Coens tell singer’s tale of woe in ‘Davis’
Traversing the basket houses and back alleys of the early 1960s, pre-Dylan Greenwich Village music scene, “Inside Llewyn Davis” is the Coen brothers’ ode to the fuzzy line separating artistic purity from creative recalcitrance. Driven by a melodious period soundtrack, the film is part “O Brother, Where Art Thou?” and part “Barton Fink,” but with a brooding mood and protagonist that envelopes its occasional humorous flourishes.
For the historically uninitiated, part of the film’s fun is connecting its fictionalized characters to such real-life inspirations as Tom Paxton, Doc Pomus, Ramblin’ Jack Elliott, and Peter, Paul and Mary. The titular folksinger is directly drawn from Village legend Dave Van Ronk, who once released an album titled “Inside Dave Van Ronk” and, like Llewyn, stubbornly stuck to folks and blues music in lieu of more mainstream or “marketable” deviations. “I thought you said you were a musician,” growls cantankerous jazz player Roland Turner (John Goodman) after Llewyn informs him he plays folk songs.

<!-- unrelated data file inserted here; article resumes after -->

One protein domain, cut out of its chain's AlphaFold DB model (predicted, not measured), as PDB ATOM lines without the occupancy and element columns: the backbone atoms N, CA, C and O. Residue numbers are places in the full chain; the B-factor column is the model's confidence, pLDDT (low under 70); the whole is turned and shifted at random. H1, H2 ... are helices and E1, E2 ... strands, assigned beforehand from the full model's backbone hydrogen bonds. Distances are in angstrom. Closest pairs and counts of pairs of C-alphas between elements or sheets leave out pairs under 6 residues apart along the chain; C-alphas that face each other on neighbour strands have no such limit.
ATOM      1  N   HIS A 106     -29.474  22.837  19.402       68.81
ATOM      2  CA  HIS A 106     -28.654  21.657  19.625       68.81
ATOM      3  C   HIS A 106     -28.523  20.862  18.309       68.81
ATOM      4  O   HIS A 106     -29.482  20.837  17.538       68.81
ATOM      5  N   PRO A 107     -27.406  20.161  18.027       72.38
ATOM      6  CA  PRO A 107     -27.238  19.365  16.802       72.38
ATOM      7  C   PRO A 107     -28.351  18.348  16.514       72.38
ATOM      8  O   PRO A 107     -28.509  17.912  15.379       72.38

Llewyn’s also a hard person to like, as the perpetual dark cloud hanging over his head is often self-made — whether he’s sleeping with his friend’s wife (Carey Mulligan) or rejecting a share of performance royalties to a novelty song written by that same friend (Justin Timberlake) that eventually becomes a hit, because Llewyn deems the diddy as beneath him.
Indeed, while “Inside Llewyn Davis” looks and sounds gorgeous, its message remains as enigmatic as its surly, depressed protagonist. A quick glimpse of a young up-and-coming legend taking the Gaslight Cafe stage near film’s end posits that perhaps Llewyn’s troubles are a consequence of the man, not his music.